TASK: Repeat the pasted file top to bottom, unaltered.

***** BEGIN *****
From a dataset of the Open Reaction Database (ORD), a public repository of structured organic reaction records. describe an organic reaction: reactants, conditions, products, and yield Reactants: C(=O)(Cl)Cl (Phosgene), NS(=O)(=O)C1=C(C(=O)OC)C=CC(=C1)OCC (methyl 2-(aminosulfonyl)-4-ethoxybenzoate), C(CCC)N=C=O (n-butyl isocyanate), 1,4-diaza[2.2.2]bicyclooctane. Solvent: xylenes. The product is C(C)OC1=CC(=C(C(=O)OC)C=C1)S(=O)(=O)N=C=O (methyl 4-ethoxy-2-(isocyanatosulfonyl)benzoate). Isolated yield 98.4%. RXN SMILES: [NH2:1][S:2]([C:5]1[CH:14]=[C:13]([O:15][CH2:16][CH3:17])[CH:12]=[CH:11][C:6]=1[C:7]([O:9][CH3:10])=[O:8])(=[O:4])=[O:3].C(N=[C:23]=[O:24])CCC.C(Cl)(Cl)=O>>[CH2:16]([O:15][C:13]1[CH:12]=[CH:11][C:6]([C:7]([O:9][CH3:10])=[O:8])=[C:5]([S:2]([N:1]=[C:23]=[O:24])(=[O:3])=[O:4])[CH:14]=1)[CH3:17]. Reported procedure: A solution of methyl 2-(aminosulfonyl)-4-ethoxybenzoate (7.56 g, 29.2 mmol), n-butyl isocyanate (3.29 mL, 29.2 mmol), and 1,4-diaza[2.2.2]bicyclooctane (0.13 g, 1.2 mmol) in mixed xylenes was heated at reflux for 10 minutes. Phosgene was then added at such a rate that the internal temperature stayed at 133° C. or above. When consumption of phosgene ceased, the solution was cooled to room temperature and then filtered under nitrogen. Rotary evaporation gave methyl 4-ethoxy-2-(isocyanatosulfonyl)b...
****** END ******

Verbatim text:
From a dataset of the Open Reaction Database (ORD), a public repository of structured organic reaction records. describe an organic reaction: reactants, conditions, products, and yield Reactants: C(=O)(Cl)Cl (Phosgene), NS(=O)(=O)C1=C(C(=O)OC)C=CC(=C1)OCC (methyl 2-(aminosulfonyl)-4-ethoxybenzoate), C(CCC)N=C=O (n-butyl isocyanate), 1,4-diaza[2.2.2]bicyclooctane. Solvent: xylenes. The product is C(C)OC1=CC(=C(C(=O)OC)C=C1)S(=O)(=O)N=C=O (methyl 4-ethoxy-2-(isocyanatosulfonyl)benzoate). Isolated yield 98.4%. RXN SMILES: [NH2:1][S:2]([C:5]1[CH:14]=[C:13]([O:15][CH2:16][CH3:17])[CH:12]=[CH:11][C:6]=1[C:7]([O:9][CH3:10])=[O:8])(=[O:4])=[O:3].C(N=[C:23]=[O:24])CCC.C(Cl)(Cl)=O>>[CH2:16]([O:15][C:13]1[CH:12]=[CH:11][C:6]([C:7]([O:9][CH3:10])=[O:8])=[C:5]([S:2]([N:1]=[C:23]=[O:24])(=[O:3])=[O:4])[CH:14]=1)[CH3:17]. Reported procedure: A solution of methyl 2-(aminosulfonyl)-4-ethoxybenzoate (7.56 g, 29.2 mmol), n-butyl isocyanate (3.29 mL, 29.2 mmol), and 1,4-diaza[2.2.2]bicyclooctane (0.13 g, 1.2 mmol) in mixed xylenes was heated at reflux for 10 minutes. Phosgene was then added at such a rate that the internal temperature stayed at 133° C. or above. When consumption of phosgene ceased, the solution was cooled to room temperature and then filtered under nitrogen. Rotary evaporation gave methyl 4-ethoxy-2-(isocyanatosulfonyl)b...